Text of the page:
Subprime: reckless drivers
The first step in understanding trends in auto credit is to look at the pool of US auto loans broken out by the borrower’s creditworthiness: prime versus subprime.
Of course, the term “subprime” triggers alarming flashbacks to the global financial crisis. Subprime mortgages played a big role in the financial meltdown that ran from 2007-2009. However, we believe that the deterioration in subprime auto loans has less severe implications.
Delinquency rates in subprime loans have indeed seen a significant deterioration. On the other hand, the data for higher quality borrowers looks much more like that in other areas of consumer credit i.e. delinquency rates are normalising, but remain at low levels.
Loans passing more than 90 days overdue, by credit score at origination
(Four quarter moving average)
Despite headline-grabbing comparisons with mortgage-backed securities, subprime auto lending is quite a small pool. Subprime auto loans, at $270 billion, represent only a minority (25%) of total auto lending and a tiny proportion (2%) of the $12.6 trillion total in US consumer credit.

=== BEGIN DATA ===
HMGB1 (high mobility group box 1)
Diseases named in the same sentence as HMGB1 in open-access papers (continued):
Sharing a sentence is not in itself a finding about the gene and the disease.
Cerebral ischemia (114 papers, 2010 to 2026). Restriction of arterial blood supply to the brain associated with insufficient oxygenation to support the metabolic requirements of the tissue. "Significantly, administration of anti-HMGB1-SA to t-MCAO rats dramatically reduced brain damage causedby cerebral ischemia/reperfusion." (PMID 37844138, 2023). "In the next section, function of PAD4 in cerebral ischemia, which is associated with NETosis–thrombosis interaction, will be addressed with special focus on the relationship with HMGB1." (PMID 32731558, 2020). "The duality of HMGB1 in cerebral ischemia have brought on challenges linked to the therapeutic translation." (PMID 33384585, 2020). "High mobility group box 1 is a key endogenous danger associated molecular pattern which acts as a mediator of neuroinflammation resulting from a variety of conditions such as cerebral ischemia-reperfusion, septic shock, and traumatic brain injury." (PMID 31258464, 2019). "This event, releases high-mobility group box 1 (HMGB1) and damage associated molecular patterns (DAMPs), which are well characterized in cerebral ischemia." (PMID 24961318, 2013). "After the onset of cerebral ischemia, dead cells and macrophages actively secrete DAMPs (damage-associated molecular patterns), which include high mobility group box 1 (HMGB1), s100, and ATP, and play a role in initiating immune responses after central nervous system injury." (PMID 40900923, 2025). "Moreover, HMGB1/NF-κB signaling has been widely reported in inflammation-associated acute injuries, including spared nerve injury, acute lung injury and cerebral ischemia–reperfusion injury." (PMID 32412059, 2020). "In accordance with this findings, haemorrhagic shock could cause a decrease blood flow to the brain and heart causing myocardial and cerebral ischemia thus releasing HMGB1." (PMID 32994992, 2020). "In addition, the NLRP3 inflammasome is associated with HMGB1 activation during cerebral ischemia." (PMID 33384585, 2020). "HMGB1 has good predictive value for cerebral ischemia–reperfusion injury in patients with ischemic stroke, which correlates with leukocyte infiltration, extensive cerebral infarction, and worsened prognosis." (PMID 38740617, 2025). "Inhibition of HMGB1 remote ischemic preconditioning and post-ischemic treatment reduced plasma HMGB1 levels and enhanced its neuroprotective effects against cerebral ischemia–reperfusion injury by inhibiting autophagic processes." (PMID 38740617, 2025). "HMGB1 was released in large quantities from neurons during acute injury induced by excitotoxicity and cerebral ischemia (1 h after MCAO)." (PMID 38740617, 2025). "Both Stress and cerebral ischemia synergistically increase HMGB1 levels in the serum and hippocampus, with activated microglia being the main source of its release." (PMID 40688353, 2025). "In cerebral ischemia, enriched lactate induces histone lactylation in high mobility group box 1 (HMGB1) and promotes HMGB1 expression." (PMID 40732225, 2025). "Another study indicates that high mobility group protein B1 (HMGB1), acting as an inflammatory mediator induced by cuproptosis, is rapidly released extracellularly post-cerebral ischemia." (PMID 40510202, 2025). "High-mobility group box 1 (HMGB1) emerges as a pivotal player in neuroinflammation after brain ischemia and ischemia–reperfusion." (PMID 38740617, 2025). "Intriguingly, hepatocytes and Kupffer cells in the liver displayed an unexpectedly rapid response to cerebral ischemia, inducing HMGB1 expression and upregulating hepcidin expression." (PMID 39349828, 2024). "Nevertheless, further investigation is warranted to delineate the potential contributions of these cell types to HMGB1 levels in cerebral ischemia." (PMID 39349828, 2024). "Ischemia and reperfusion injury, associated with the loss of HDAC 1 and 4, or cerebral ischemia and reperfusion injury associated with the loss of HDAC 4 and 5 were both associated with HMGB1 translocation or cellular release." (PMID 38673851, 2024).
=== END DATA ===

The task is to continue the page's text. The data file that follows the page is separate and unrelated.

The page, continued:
Furthermore, investors should remember that not all lenders are taking the same levels of risk. Subprime auto lending has grown since the crisis, but the data suggests this has not been driven by systemically important banks or automotive captive finance companies or “fincos”2.
The culprits behind the rise in subprime auto loans are primarily new entrants to the market: mostly private equity-backed non-bank financials (NBFs). NBFs have accounted for the vast majority of sub-prime auto lending in recent years, and are even more dominant in the “deep-subprime” space: lending to those with extremely low credit scores, or none at all.
Meanwhile, established lenders have actually been pulling back from this part of the market, with new lending by market leaders Santander Consumer and Ally Financial down 25% in Q4 2016. Federal Reserve surveys show tightening bank lending standards in auto loans since early 2016. Automotive fincos have very modest exposure to subprime.
Some NBFs will likely come unstuck when we experience an economic downturn (or sooner), but mainstream lenders should be relatively well insulated.